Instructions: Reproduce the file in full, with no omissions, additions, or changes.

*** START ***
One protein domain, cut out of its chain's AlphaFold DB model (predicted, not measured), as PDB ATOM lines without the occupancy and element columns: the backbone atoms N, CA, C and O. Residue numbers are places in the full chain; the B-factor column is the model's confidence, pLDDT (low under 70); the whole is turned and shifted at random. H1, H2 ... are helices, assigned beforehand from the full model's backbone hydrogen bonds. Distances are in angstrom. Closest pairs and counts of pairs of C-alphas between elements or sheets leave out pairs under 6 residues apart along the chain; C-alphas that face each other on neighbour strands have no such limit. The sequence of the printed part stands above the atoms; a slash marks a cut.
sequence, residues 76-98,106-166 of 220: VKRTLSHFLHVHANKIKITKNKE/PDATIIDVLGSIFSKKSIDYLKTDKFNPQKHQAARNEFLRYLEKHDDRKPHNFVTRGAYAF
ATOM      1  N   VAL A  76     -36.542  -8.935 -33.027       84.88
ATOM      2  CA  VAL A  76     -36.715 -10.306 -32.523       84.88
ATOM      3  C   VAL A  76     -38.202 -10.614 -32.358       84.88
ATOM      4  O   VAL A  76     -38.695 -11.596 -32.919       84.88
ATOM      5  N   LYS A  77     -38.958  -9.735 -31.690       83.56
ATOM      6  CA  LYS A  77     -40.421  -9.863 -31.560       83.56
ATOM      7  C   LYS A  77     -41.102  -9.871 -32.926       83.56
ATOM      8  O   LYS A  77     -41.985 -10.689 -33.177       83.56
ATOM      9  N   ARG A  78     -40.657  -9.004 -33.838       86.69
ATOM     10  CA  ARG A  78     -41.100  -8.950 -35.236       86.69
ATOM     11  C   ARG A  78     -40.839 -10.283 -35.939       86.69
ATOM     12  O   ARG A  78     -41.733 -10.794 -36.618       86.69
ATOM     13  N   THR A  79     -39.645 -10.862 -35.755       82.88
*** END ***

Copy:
One protein domain, cut out of its chain's AlphaFold DB model (predicted, not measured), as PDB ATOM lines without the occupancy and element columns: the backbone atoms N, CA, C and O. Residue numbers are places in the full chain; the B-factor column is the model's confidence, pLDDT (low under 70); the whole is turned and shifted at random. H1, H2 ... are helices, assigned beforehand from the full model's backbone hydrogen bonds. Distances are in angstrom. Closest pairs and counts of pairs of C-alphas between elements or sheets leave out pairs under 6 residues apart along the chain; C-alphas that face each other on neighbour strands have no such limit. The sequence of the printed part stands above the atoms; a slash marks a cut.
sequence, residues 76-98,106-166 of 220: VKRTLSHFLHVHANKIKITKNKE/PDATIIDVLGSIFSKKSIDYLKTDKFNPQKHQAARNEFLRYLEKHDDRKPHNFVTRGAYAF
ATOM      1  N   VAL A  76     -36.542  -8.935 -33.027       84.88
ATOM      2  CA  VAL A  76     -36.715 -10.306 -32.523       84.88
ATOM      3  C   VAL A  76     -38.202 -10.614 -32.358       84.88
ATOM      4  O   VAL A  76     -38.695 -11.596 -32.919       84.88
ATOM      5  N   LYS A  77     -38.958  -9.735 -31.690       83.56
ATOM      6  CA  LYS A  77     -40.421  -9.863 -31.560       83.56
ATOM      7  C   LYS A  77     -41.102  -9.871 -32.926       83.56
ATOM      8  O   LYS A  77     -41.985 -10.689 -33.177       83.56
ATOM      9  N   ARG A  78     -40.657  -9.004 -33.838       86.69
ATOM     10  CA  ARG A  78     -41.100  -8.950 -35.236       86.69
ATOM     11  C   ARG A  78     -40.839 -10.283 -35.939       86.69
ATOM     12  O   ARG A  78     -41.733 -10.794 -36.618       86.69
ATOM     13  N   THR A  79     -39.645 -10.862 -35.755       82.88